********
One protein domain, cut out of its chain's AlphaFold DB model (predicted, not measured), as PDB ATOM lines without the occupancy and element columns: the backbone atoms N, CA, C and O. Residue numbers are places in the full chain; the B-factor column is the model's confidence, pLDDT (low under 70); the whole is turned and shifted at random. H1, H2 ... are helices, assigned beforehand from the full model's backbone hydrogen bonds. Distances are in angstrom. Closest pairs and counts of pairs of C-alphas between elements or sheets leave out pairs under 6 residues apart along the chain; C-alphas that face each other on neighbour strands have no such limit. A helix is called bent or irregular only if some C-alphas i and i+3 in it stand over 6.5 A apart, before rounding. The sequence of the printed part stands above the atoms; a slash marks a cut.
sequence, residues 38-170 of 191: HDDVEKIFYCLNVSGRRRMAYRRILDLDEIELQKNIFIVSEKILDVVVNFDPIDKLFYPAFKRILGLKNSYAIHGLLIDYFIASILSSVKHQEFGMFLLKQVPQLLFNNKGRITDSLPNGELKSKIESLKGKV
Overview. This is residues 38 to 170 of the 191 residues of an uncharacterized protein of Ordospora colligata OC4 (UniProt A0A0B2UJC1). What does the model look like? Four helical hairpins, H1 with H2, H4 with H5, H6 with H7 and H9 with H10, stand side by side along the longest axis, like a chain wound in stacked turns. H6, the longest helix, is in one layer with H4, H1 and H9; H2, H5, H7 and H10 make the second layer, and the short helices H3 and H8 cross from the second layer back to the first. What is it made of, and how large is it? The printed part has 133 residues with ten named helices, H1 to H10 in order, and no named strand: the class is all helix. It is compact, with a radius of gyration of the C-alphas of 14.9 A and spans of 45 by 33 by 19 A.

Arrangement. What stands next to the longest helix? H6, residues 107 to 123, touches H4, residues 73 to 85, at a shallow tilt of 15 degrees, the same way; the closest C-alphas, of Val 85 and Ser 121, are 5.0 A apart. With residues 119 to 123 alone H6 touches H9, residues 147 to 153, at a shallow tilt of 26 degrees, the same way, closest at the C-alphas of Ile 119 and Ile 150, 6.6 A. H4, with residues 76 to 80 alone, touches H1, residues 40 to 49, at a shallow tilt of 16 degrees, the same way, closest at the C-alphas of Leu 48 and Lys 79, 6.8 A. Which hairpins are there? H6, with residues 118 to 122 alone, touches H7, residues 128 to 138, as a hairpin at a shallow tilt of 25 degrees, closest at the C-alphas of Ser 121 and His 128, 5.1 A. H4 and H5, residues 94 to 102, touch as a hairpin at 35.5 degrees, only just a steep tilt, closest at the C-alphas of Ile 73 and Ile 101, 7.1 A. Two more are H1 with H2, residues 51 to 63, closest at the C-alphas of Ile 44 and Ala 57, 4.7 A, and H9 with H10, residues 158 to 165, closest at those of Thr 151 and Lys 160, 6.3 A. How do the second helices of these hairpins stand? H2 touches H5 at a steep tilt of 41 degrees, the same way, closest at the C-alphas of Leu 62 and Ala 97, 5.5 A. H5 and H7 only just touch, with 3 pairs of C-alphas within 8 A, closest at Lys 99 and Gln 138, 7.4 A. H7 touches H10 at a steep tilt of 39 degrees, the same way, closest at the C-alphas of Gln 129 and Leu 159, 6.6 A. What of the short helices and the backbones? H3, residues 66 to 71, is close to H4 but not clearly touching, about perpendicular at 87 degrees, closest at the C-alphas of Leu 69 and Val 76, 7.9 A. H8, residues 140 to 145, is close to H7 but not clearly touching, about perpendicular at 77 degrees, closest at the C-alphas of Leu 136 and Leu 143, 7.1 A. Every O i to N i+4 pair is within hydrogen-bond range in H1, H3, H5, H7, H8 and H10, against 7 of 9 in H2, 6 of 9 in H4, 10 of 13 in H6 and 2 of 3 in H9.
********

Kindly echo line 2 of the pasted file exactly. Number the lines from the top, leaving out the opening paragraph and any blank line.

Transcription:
Overview. This is residues 38 to 170 of the 191 residues of an uncharacterized protein of Ordospora colligata OC4 (UniProt A0A0B2UJC1). What does the model look like? Four helical hairpins, H1 with H2, H4 with H5, H6 with H7 and H9 with H10, stand side by side along the longest axis, like a chain wound in stacked turns. H6, the longest helix, is in one layer with H4, H1 and H9; H2, H5, H7 and H10 make the second layer, and the short helices H3 and H8 cross from the second layer back to the first. What is it made of, and how large is it? The printed part has 133 residues with ten named helices, H1 to H10 in order, and no named strand: the class is all helix. It is compact, with a radius of gyration of the C-alphas of 14.9 A and spans of 45 by 33 by 19 A.